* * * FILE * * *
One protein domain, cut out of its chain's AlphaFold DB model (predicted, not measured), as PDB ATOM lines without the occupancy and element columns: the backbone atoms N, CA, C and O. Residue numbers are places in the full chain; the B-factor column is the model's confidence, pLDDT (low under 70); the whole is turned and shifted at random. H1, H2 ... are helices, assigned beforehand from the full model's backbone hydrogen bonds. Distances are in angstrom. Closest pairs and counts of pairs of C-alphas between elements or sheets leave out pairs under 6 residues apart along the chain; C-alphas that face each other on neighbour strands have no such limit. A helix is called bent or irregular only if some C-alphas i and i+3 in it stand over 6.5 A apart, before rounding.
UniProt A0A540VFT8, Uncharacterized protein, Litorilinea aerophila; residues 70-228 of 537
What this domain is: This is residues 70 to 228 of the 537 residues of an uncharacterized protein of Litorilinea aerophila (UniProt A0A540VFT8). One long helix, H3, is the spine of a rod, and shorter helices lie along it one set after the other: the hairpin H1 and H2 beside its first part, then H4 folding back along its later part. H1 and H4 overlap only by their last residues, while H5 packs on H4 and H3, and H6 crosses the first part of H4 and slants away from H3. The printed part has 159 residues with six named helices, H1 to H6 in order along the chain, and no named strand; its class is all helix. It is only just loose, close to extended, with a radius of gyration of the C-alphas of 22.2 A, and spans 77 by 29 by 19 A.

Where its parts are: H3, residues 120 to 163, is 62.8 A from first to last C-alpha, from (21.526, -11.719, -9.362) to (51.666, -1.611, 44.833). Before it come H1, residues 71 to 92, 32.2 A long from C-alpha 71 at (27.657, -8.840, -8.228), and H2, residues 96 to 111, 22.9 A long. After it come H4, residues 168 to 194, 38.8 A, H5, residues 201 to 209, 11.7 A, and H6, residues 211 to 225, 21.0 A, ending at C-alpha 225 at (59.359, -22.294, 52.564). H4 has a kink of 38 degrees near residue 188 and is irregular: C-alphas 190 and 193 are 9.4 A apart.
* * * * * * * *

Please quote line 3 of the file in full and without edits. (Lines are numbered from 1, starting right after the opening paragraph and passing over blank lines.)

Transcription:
Where its parts are: H3, residues 120 to 163, is 62.8 A from first to last C-alpha, from (21.526, -11.719, -9.362) to (51.666, -1.611, 44.833). Before it come H1, residues 71 to 92, 32.2 A long from C-alpha 71 at (27.657, -8.840, -8.228), and H2, residues 96 to 111, 22.9 A long. After it come H4, residues 168 to 194, 38.8 A, H5, residues 201 to 209, 11.7 A, and H6, residues 211 to 225, 21.0 A, ending at C-alpha 225 at (59.359, -22.294, 52.564). H4 has a kink of 38 degrees near residue 188 and is irregular: C-alphas 190 and 193 are 9.4 A apart.